Steven Soderbergh marks his return to feature filmmaking after his reported retirement with Logan Lucky, a heist film in the same stylistic vein as his Oceans films. Instead of the lavish cityscape and bright lights of Las Vegas, however, in Logan Lucky we are treated with rural North Carolina. The high security casino: replaced by a low security NASCAR race track.
The lead figure in this heist is Jimmy Logan (Channing Tatum), who sees a crack in the system of pressure tubes that carry money from the race track to a nearby bank vault and decides to exploit it after he is fired from his job at the construction company filling sinkholes underneath the track.
Jimmy wants to steal so he can provide for his family. More specifically, he wants to be there for his daughter Sadie (Farrah Mackenzie).
But the film doesn’t give us a lot of exposure to the emotional stakes of this family. The film opens on a conversation between Jimmy and Sadie, her sitting on a fence watching as he works under the hood of his truck. It is a wonderful scene that introduces us to this father-daughter relationship.
From here, however, interactions between the two are few and far between. When we do see them, the closest we get to seeing their connection is Jimmy continuously disallowing Sadie from giving him a proper low five.
This lack of emotional stakes would not mean so much if the film did not invest all of its emotional eggs in the father-daughter basket. One pivotal scene later in the film depicting Sadie at a beauty pageant is meant to carry much more emotional weight than it actually does, unfortunate given how well the moment plays out.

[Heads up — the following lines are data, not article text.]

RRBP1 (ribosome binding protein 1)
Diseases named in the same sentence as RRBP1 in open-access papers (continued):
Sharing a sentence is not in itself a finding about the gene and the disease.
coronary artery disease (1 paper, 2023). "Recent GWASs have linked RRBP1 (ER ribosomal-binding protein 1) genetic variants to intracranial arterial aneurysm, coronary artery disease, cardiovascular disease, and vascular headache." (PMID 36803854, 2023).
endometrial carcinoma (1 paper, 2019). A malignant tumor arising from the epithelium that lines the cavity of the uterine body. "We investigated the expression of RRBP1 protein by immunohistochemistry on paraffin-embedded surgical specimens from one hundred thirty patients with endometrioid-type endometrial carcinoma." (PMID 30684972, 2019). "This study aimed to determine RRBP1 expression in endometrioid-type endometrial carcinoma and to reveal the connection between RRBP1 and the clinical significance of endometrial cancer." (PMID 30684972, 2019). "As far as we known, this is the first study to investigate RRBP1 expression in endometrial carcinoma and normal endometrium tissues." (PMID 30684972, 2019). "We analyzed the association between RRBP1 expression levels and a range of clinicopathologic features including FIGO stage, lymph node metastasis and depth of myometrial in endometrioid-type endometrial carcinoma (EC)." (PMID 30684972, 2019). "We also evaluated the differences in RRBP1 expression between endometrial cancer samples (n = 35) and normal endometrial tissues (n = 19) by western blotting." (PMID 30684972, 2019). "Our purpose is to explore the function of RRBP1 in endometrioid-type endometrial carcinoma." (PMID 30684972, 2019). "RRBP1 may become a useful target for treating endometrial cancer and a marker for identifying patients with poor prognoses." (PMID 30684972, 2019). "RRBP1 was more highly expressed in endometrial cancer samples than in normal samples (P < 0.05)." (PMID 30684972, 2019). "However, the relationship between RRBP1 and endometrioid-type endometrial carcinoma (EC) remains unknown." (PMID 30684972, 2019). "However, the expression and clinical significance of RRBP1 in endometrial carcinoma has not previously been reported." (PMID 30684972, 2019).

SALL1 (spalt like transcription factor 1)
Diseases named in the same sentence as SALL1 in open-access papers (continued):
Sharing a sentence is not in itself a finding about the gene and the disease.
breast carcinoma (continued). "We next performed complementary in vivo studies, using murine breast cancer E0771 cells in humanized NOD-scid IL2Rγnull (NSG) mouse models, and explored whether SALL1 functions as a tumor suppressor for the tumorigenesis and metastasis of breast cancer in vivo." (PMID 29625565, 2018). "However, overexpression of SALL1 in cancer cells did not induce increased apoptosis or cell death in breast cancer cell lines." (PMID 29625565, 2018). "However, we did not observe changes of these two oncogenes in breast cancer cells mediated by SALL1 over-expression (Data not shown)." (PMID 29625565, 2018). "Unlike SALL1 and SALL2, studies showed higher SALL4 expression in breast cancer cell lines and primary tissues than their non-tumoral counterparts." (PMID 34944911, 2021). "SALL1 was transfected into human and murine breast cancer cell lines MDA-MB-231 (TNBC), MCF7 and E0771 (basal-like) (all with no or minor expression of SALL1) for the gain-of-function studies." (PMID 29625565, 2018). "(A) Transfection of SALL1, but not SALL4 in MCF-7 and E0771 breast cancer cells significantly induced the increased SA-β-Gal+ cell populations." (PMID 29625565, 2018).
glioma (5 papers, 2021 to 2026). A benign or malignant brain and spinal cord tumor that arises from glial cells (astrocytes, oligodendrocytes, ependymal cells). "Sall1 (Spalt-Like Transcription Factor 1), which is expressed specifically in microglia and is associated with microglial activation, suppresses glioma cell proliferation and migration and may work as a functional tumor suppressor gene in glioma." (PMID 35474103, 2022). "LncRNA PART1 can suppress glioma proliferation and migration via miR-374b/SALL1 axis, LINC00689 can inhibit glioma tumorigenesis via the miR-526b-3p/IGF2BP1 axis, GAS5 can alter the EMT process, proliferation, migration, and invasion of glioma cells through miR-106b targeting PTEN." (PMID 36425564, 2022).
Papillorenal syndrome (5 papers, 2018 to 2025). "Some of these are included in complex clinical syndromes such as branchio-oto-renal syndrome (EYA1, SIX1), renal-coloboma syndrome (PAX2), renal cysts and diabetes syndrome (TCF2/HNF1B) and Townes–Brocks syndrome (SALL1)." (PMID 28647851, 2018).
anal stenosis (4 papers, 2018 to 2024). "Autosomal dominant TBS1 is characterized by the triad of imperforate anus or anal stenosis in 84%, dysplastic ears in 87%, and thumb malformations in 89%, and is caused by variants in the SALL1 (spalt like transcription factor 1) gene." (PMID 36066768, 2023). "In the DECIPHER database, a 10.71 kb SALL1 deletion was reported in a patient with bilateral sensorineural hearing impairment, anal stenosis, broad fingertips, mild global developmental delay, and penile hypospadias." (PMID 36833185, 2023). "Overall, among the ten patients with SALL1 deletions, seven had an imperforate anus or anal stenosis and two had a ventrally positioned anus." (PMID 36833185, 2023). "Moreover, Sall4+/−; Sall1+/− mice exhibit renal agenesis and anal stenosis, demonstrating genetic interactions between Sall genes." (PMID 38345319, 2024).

This isn’t to say that the film is inherently faulty for its lack of connection. That the stakes feel so low for most of the movie, and that we never really know what any of the other robbers need the money for may keep the characters of the film surface level. But this just adds to the cartoonish nature of the film as a whole.
Much of the action in the film revolves around good fortune and dumb luck falling into the laps of these petty thieves. The dominos seem prone to fall in exactly the right formation, which makes the film feel rife with plot contrivances. But this also colors the film with a simplistic levity that comes off more Looney Toons than Heat.
These shortcomings of character and narration create a distance between the film and the audience, an acknowledgement from both sides of the artifice of it all. This can take some of the sizzle out of what is otherwise a stylistically masterful addition to Soderbergh’s oeuvre. But there is still enough rambunctious fun to be had in the film to make up for the lack of narrative depth.
Lucky Logan is filled with charismatic performances, from the droll Adam Driver as Jimmy’s brother to Daniel Craig, who is repurposed to the point of having a strangely deserved “and introducing” credit.
The best performance in the film, however, comes from the camera. Seemingly every shot is composed with care, and they are edited with a keen eye for visual pacing.
Soderbergh remains at the top of his game. His vision controls this whimsically haphazard narrative with artistic precision.
Logan Lucky: B
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—Alex Brannan (@TheAlexBrannan)